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|dc.identifier.citation||Military Medicine, 2011; 176(2):139-146||en|
|dc.description.abstract||The operational tempo of the Australian Defence Force has increased over the last two decades. We examine the relationship between health of personnel and the frequency and duration of their deployment. Self-reported health measures (number of symptoms, Kessler Psychological Distress Scale, and Post Traumatic Stress Disorder Checklist) were compared for people who had never deployed to those who had deployed only once and for those who had deployed at least twice with at least one deployment to East Timor and one deployment to Afghanistan or Iraq. Comparisons were also made between people who had deployed for at least one month and those who had deployed for longer periods. Frequency of deployment but not duration of deployment was associated with poorer health.||en|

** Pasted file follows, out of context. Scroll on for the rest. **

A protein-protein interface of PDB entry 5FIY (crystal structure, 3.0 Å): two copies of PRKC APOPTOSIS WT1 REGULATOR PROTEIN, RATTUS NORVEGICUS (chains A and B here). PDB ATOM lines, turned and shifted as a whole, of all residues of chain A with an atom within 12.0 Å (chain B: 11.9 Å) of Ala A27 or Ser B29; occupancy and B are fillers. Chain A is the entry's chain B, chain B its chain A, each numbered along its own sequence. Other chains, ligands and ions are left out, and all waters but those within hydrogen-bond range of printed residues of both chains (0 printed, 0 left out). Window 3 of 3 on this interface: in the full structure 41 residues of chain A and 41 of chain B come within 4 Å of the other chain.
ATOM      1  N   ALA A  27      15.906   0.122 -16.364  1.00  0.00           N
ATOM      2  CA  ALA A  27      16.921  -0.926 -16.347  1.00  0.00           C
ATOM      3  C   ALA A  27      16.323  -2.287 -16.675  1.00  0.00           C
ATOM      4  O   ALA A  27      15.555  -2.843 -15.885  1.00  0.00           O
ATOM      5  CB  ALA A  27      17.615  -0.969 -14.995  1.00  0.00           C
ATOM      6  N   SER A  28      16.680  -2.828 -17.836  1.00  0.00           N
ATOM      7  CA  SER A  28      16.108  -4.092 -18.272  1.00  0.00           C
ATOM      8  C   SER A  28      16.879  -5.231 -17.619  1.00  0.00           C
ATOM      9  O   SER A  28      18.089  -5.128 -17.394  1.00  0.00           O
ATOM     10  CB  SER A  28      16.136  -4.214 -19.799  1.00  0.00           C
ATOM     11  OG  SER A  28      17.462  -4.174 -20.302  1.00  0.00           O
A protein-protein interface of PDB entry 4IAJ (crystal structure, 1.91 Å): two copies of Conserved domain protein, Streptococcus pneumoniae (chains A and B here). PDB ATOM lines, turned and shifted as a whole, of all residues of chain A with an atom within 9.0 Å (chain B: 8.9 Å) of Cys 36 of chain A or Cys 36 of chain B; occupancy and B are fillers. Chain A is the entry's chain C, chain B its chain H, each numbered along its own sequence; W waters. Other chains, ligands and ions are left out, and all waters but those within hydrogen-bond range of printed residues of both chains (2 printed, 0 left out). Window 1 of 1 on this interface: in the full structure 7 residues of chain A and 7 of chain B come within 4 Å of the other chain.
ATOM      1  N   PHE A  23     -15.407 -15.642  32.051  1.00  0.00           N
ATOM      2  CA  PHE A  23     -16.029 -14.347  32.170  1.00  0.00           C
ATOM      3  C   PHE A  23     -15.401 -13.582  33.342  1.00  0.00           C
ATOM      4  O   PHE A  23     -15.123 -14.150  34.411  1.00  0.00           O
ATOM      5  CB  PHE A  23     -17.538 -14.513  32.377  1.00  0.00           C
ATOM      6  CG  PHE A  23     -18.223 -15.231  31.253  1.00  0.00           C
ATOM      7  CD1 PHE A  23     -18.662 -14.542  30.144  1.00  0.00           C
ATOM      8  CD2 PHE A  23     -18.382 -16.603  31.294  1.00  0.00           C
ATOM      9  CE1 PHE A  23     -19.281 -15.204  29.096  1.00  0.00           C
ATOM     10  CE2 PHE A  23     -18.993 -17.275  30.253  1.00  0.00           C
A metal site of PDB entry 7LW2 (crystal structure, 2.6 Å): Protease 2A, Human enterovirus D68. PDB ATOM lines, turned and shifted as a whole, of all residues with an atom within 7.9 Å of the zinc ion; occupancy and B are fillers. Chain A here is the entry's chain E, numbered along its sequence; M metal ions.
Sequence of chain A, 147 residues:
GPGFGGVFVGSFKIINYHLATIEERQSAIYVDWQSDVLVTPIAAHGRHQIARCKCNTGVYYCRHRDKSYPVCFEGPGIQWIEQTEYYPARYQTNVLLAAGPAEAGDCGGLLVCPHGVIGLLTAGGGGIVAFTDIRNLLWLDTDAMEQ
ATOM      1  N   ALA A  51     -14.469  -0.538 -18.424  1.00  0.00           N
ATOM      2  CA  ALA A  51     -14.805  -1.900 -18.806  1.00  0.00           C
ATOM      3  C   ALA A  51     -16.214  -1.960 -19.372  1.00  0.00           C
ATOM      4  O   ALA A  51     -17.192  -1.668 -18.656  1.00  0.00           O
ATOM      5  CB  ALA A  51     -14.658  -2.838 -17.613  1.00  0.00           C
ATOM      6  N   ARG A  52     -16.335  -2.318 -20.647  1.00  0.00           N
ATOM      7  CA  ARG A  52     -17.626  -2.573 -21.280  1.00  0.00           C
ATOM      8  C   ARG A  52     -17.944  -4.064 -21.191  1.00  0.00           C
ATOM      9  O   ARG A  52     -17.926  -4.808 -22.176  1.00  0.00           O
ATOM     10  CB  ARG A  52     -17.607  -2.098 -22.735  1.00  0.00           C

|dc.description.statementofresponsibility||Jonathan Bleier, Alexander McFarlane, Annabel McGuire, Susan Treloar, Michael Waller, Annette Dobson||en|
|dc.publisher||Assn Military Surg US||en|
|dc.rights||Copyright of Military Medicine is the property of Association of Military Surgeons of the United States||en|
|dc.subject||Humans; Odds Ratio; Stress, Psychological; Health Status; Time Factors; Adult; Military Personnel; Australia; Female; Male; Young Adult; Timor-Leste||en|
|dc.title||Risk of adverse health outcomes associated with frequency and duration of deployment with the Australian Defence Force||en|
|pubs.library.collection||General Practice publications||en|
|Appears in Collections:||General Practice publications|
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